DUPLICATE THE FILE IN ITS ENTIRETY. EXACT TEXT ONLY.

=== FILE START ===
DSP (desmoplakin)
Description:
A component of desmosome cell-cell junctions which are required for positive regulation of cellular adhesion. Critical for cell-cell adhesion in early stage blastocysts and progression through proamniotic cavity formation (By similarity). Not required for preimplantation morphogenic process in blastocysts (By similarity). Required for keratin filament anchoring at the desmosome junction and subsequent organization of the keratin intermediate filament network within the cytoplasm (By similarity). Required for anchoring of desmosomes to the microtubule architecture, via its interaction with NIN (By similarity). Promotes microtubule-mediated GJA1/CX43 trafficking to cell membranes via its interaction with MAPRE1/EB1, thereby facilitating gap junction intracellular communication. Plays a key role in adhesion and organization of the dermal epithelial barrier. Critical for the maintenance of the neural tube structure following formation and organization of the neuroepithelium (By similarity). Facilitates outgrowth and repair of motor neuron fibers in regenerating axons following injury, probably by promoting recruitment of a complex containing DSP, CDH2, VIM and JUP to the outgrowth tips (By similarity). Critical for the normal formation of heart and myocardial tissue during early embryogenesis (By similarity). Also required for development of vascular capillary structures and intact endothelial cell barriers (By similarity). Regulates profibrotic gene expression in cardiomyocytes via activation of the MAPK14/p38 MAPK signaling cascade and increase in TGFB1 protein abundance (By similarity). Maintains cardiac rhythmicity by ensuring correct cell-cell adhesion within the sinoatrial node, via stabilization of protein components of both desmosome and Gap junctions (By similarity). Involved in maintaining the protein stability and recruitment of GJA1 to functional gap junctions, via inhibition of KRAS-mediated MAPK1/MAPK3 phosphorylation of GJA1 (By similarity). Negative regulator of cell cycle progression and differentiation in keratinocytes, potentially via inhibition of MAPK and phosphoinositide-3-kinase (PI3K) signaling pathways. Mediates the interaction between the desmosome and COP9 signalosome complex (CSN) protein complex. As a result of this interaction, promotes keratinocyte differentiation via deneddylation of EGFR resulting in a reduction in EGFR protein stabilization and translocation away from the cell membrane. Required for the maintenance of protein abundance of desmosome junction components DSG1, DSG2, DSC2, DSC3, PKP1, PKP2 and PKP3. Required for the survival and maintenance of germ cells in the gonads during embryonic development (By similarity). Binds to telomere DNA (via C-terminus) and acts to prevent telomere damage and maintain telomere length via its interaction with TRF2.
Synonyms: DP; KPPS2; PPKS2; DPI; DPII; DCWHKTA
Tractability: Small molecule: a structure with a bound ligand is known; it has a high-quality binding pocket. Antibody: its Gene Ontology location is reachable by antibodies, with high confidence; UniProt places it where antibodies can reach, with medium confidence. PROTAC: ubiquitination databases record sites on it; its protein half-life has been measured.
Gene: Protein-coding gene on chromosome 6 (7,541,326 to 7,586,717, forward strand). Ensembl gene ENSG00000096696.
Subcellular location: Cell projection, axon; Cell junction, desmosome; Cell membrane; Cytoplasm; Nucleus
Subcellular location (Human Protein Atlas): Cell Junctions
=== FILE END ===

DSP (desmoplakin)
Description:
A component of desmosome cell-cell junctions which are required for positive regulation of cellular adhesion. Critical for cell-cell adhesion in early stage blastocysts and progression through proamniotic cavity formation (By similarity). Not required for preimplantation morphogenic process in blastocysts (By similarity). Required for keratin filament anchoring at the desmosome junction and subsequent organization of the keratin intermediate filament network within the cytoplasm (By similarity). Required for anchoring of desmosomes to the microtubule architecture, via its interaction with NIN (By similarity). Promotes microtubule-mediated GJA1/CX43 trafficking to cell membranes via its interaction with MAPRE1/EB1, thereby facilitating gap junction intracellular communication. Plays a key role in adhesion and organization of the dermal epithelial barrier. Critical for the maintenance of the neural tube structure following formation and organization of the neuroepithelium (By similarity). Facilitates outgrowth and repair of motor neuron fibers in regenerating axons following injury, probably by promoting recruitment of a complex containing DSP, CDH2, VIM and JUP to the outgrowth tips (By similarity). Critical for the normal formation of heart and myocardial tissue during early embryogenesis (By similarity). Also required for development of vascular capillary structures and intact endothelial cell barriers (By similarity). Regulates profibrotic gene expression in cardiomyocytes via activation of the MAPK14/p38 MAPK signaling cascade and increase in TGFB1 protein abundance (By similarity). Maintains cardiac rhythmicity by ensuring correct cell-cell adhesion within the sinoatrial node, via stabilization of protein components of both desmosome and Gap junctions (By similarity). Involved in maintaining the protein stability and recruitment of GJA1 to functional gap junctions, via inhibition of KRAS-mediated MAPK1/MAPK3 phosphorylation of GJA1 (By similarity). Negative regulator of cell cycle progression and differentiation in keratinocytes, potentially via inhibition of MAPK and phosphoinositide-3-kinase (PI3K) signaling pathways. Mediates the interaction between the desmosome and COP9 signalosome complex (CSN) protein complex. As a result of this interaction, promotes keratinocyte differentiation via deneddylation of EGFR resulting in a reduction in EGFR protein stabilization and translocation away from the cell membrane. Required for the maintenance of protein abundance of desmosome junction components DSG1, DSG2, DSC2, DSC3, PKP1, PKP2 and PKP3. Required for the survival and maintenance of germ cells in the gonads during embryonic development (By similarity). Binds to telomere DNA (via C-terminus) and acts to prevent telomere damage and maintain telomere length via its interaction with TRF2.
Synonyms: DP; KPPS2; PPKS2; DPI; DPII; DCWHKTA
Tractability: Small molecule: a structure with a bound ligand is known; it has a high-quality binding pocket. Antibody: its Gene Ontology location is reachable by antibodies, with high confidence; UniProt places it where antibodies can reach, with medium confidence. PROTAC: ubiquitination databases record sites on it; its protein half-life has been measured.
Gene: Protein-coding gene on chromosome 6 (7,541,326 to 7,586,717, forward strand). Ensembl gene ENSG00000096696.
Subcellular location: Cell projection, axon; Cell junction, desmosome; Cell membrane; Cytoplasm; Nucleus
Subcellular location (Human Protein Atlas): Cell Junctions